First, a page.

Canada is aging. For the first time ever, seniors outnumber children in Canada. And, population aging is accelerating. While seniors currently make up nearly one in six Canadians, by 2030, seniors are expected to make up a staggering one in four Canadians.
One reason for our aging population is that Canadians are living longer than ever. In 2011, Canada had 5,825 people aged 100 years and older, compared to 3,795 in 2001. But in 45 years, that number is expected to be close to 80,000.
Do your savings reflect your new lease on life?
Canadians are suffering from a historically low savings rate. Some 47 per cent of Canadians currently have no employer pension. Canadians aged 55 to 64 have on average just over $3,000 saved for retirement and fewer than 20 per cent of seniors have enough savings to even supplement their income for at least five years. As if that weren’t bad enough, poverty levels amongst seniors have been rising since 1995 with the number of seniors living in poverty now well over 1 in 10.
All this is happening while older Canadians are still grappling with crippling debt payments. At an age when most of us should be living debt-free and enjoying the fruits of our labour, a staggering number of Canadians aged 55+ are still carrying a mortgage and trying to cope with high payments due to their debt levels.
Finally, older Canadians who have low savings rates and are still battling debt payments are also dealing with increased health care expenses. According to a study conducted by the BMO Wealth Institute in March 2014, Canadians are expected to spend an average of $5,391 a year on out-of-pocket medical costs after the age of 65. Even with provincial health care coverage – Canadians foresee medical and health costs to be one of the largest expenses in old age.
Put these puzzle pieces together with the fact that most Canadians prefer to age in place and you start to see the financial challenge many seniors face.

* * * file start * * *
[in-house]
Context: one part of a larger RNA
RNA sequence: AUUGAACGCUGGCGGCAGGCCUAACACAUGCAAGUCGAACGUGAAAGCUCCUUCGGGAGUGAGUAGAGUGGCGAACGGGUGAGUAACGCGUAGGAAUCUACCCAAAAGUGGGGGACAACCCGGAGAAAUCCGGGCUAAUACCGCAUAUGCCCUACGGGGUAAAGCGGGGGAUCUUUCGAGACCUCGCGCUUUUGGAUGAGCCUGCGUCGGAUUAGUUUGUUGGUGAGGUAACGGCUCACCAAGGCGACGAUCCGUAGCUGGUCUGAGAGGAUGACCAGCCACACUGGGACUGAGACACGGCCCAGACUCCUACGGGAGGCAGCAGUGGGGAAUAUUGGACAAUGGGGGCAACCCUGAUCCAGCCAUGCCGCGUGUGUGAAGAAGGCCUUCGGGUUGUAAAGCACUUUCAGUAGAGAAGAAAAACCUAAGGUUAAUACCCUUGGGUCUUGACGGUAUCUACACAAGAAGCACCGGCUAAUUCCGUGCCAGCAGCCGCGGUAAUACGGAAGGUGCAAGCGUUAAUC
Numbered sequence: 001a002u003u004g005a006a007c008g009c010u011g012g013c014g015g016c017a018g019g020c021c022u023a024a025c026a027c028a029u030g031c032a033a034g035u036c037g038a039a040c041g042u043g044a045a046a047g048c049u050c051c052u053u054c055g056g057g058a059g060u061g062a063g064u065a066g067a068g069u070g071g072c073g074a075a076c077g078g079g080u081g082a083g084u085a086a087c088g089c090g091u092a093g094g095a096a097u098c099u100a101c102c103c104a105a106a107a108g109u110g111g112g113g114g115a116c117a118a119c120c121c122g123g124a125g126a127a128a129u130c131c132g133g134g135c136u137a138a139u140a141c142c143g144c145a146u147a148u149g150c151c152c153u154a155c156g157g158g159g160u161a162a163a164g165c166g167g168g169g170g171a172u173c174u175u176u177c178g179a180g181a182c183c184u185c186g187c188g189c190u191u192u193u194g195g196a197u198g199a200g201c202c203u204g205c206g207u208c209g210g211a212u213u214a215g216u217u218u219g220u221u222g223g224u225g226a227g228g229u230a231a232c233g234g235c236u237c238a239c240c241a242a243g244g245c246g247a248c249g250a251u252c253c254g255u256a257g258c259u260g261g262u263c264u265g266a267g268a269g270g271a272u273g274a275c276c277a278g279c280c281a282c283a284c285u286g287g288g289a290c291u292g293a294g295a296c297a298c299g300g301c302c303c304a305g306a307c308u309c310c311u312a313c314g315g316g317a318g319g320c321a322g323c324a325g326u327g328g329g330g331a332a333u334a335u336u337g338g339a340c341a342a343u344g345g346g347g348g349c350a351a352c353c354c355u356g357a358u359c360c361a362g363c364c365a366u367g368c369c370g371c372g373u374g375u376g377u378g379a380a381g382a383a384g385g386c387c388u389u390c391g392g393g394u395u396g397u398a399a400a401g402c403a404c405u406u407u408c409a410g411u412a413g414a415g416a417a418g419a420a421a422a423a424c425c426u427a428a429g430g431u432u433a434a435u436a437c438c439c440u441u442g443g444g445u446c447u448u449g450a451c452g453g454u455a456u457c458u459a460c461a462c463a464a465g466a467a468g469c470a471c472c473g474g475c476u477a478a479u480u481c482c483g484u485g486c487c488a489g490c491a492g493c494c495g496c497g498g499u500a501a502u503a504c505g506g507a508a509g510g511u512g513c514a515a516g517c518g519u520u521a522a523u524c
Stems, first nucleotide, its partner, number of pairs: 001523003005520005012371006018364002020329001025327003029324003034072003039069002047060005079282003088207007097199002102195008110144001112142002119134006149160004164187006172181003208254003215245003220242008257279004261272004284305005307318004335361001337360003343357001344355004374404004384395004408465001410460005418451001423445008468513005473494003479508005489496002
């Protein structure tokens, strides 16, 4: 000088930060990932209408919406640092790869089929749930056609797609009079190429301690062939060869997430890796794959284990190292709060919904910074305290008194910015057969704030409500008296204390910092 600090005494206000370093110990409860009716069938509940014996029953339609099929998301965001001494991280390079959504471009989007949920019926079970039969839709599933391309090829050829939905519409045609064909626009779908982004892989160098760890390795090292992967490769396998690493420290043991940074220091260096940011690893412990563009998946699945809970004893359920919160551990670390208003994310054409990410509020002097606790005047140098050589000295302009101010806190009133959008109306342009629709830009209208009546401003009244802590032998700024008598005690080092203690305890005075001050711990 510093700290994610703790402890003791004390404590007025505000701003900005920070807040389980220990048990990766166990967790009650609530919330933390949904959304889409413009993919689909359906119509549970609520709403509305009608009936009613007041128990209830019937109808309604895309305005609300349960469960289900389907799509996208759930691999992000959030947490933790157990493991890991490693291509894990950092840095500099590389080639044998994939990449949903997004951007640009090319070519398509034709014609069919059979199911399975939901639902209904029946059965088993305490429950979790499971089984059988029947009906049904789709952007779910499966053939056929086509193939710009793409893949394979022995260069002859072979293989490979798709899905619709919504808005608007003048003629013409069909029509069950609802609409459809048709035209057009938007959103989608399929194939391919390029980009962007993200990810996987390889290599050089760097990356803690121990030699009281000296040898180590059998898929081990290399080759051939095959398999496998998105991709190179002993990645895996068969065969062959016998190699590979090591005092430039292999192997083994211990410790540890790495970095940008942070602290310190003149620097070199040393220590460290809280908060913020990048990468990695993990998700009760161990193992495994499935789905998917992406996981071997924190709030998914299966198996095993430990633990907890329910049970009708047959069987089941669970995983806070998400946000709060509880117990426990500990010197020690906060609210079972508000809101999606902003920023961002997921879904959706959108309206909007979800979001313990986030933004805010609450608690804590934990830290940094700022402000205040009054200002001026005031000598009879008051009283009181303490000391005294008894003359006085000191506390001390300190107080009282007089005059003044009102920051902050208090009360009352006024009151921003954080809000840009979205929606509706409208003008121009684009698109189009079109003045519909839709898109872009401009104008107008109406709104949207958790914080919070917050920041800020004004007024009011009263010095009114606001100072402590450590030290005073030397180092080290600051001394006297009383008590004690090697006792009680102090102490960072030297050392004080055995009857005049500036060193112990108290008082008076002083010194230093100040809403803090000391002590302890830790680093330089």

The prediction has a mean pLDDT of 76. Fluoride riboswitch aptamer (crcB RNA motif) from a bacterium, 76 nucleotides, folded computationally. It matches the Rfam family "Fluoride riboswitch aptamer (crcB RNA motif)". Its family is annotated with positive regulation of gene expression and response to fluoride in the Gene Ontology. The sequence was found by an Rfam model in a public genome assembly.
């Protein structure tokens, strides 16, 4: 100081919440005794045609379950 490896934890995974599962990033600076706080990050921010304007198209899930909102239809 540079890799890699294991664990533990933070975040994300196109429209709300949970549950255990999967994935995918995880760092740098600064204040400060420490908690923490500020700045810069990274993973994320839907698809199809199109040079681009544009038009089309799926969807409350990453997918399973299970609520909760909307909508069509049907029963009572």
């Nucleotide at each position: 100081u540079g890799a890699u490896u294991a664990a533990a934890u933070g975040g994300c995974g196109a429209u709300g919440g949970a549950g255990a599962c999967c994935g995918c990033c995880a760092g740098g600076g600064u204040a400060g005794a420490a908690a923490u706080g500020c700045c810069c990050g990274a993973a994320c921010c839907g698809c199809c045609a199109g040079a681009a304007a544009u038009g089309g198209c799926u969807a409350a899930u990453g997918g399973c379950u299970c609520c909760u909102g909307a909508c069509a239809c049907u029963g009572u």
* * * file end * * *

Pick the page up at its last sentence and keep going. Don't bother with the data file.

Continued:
Despite these challenges, as Canada’s housing market continues to rise, seniors’ own homes are creating an underutilized source of capital, which can help seniors who may be in financial need, thrive.
In fact, Canadians do consider their home to be a critical part of their retirement plan. A recent study from HomEquity Bank found that 69% of Canadian homeowners aged 40 years+ reported the value of their home equity as important to their retirement plans.
The Solution for older Canadians
We are living longer without adequate savings, our debt levels are high, and the cost of living is only increasing, but we have this asset (our home) that for many Canadians – particularly those living in Vancouver and Toronto, has appreciated significantly, particularly in the past couple of years. So what are older Canadians to do? The solution seems simple. Take your home, sell it, downsize or rent and take the proceeds from your home to live the rest of your retirement.
But the reality is not that simple. There are costs to downsizing. Recent estimates have placed these costs at around $40,000 for urban centers. Also, there’s the not-so-small matter of emotional attachments that people have to their home, to their communities, and their circle of nearby friends and support systems. It’s easy to underestimate the impact these elements have to the physical and emotional wellbeing of older Canadians.
Another option is a line of credit or mortgage from a financial institution; something that is clearly a good option for tapping into the value of the home. The challenge with this solution is that banks don’t always lend to older Canadians particularly if their income is low. Also, with this solution, payments – even if they are only in the form of interest payments – are required. This is not always a viable solution for older Canadians on a very fixed income.
I’m proud to work for an organization that provides another option for older Canadians. One that allows Canadians to continue aging at home by giving them the ability to tap into the hard-earned equity of their home while helping them reduce their monthly payments.
I think it’s an option that more Canadians need to explore to find out if it’s right for them.
By Yvonne Ziomecki, Senior Vice President of Marketing and Sales at HomEquity Bank